case report

Hereditary Papillary Renal Carcinoma: A Case Report

Diamantidis D, Tsakaldimis G, Lailisidis S, Panagiotopoulos N, Kafalis C, Giannakopoulos S, Deligeorgiou E, Kouroupi M, Giatromanolaki A, Christos Kalaitzis*

Department of Urology, University of Thrace, 68100 Alexandroupolis, Greece

*Corresponding authors: Christos Kalaitzis, Department of Urology, University of Thrace, 68100 Alexandroupolis, Greece

Received Date: 05 March 2023

Accepted Date: 09 March 2023

Published Date: 13 March 2023

Citation: Diamantidis D, Tsakaldimis G, Lailisidis S, Panagiotopoulos N, Kafalis C, et al (2023) Hereditary Papillary Renal Carcinoma: A Case Report. Ann Case Report. 8: 1209. DOI:https://doi.org/10.29011/2574-7754.101209

Introduction

Renal cell carcinoma (RCC) accounts for 2-3% of adult malignancies, with an estimated 3% of cases linked to an inherited predisposition [1-3]. Hereditary papillary renal cell carcinoma (HPRCC) is a rare form of kidney cancer that is inherited in an autosomal dominant manner with incomplete penetrance [4]. HPRCC is caused by activating mutations in the MET proto-oncogene, which is located on chromosome 7q31-34 [5]. This type of cancer is characterized by the tendency to develop multiple tumours in both kidneys, known as multifocal and bilateral papillary renal cancers. However, the exact prevalence of HPRCC is not well established [6,7]. Individuals who have known or likely pathogenic mutations in the MET gene have an increased risk of developing multiple tumours in both kidneys, with a risk greater than 80%, while some studies have reported even higher rates of tumour development [1]. These tumours can be found as early as the patient's 20s, but are more commonly detected after the age of 50, with a median age of diagnosis being 57 years old [1,8]. Detecting HPRCC tumours in imaging studies may be challenging due to their hypo vascularity and may be mistaken for cysts [7]. Magnetic Resonance Imaging (MRI) or Computed Tomography (CT) is recommended for at-risk HPRCC family members, rather than ultrasound, with most institutions starting cross-sectional abdominal imaging every 1-2 years at the age of 30 in patients with a known family history [1,7,8]. The treatment strategy for hereditary papillary renal cell carcinoma is contingent on the stage and dimensions of the tumours. Progression to metastasis can occur if left untreated. Radical nephrectomy is a commonly employed treatment option for large tumours, whereas tumours measuring less than 3 cm in diameter are generally considered low-grade and are managed with a nephron-sparing surgical approach [1,7,9]. Investigation into the efficacy of MET inhibitors for the treatment of HPRCC is ongoing, with several MET inhibitors currently under investigation in solid tumours [1]. The present article reports a clinical case of a 45-year-old male patient who was diagnosed with hereditary renal cell papillary carcinoma affecting both kidneys, and following the diagnosis, the patient underwent a bilateral radical nephrectomy. To the best of our knowledge, it is the first reported case in Greece and one of a limited number of cases reported worldwide.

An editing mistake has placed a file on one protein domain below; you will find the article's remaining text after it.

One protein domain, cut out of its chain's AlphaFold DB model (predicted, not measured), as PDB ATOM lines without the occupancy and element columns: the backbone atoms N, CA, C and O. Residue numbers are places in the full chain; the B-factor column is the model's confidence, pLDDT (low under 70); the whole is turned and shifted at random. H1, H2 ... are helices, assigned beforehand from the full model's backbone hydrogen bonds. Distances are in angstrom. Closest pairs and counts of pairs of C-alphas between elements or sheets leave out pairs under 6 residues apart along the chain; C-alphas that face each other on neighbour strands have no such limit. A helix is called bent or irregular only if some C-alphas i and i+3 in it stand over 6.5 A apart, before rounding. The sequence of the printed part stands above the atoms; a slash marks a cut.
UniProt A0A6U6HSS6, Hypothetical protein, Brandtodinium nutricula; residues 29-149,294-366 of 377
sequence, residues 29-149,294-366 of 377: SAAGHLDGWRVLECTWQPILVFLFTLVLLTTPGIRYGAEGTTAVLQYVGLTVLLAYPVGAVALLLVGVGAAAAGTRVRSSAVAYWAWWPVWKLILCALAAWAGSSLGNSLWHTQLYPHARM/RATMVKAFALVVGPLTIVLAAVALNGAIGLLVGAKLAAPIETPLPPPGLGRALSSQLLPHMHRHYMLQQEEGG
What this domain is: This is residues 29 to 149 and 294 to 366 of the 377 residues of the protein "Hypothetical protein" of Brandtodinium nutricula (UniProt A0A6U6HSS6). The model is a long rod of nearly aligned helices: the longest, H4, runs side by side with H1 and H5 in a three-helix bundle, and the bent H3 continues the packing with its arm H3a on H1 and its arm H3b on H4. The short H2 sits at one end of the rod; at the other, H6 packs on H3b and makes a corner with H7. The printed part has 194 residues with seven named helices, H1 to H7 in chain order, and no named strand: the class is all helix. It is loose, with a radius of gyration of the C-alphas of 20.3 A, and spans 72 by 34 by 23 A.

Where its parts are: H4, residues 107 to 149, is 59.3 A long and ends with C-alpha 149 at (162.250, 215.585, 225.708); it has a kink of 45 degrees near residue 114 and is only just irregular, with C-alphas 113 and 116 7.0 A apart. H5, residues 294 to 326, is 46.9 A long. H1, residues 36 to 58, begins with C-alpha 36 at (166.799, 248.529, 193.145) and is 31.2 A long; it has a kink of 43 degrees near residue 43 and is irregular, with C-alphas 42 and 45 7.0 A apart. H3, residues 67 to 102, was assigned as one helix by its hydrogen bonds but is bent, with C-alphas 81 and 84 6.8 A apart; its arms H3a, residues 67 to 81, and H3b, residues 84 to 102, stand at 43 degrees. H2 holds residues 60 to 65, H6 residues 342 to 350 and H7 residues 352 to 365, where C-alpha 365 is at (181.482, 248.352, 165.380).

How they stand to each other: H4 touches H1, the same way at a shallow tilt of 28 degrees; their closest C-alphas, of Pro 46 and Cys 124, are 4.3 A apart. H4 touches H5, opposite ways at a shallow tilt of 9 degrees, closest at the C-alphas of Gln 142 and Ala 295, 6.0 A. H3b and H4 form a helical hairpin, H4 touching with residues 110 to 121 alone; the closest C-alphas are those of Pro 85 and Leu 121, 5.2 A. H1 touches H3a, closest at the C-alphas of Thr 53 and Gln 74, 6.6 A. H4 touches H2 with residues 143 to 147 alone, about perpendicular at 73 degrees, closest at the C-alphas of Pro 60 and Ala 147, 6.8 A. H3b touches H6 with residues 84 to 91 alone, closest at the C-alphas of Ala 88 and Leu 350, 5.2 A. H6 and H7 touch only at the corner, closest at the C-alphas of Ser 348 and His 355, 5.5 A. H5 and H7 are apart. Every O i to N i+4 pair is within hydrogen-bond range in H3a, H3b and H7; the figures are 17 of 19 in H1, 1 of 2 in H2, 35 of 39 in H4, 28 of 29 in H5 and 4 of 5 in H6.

Case Presentation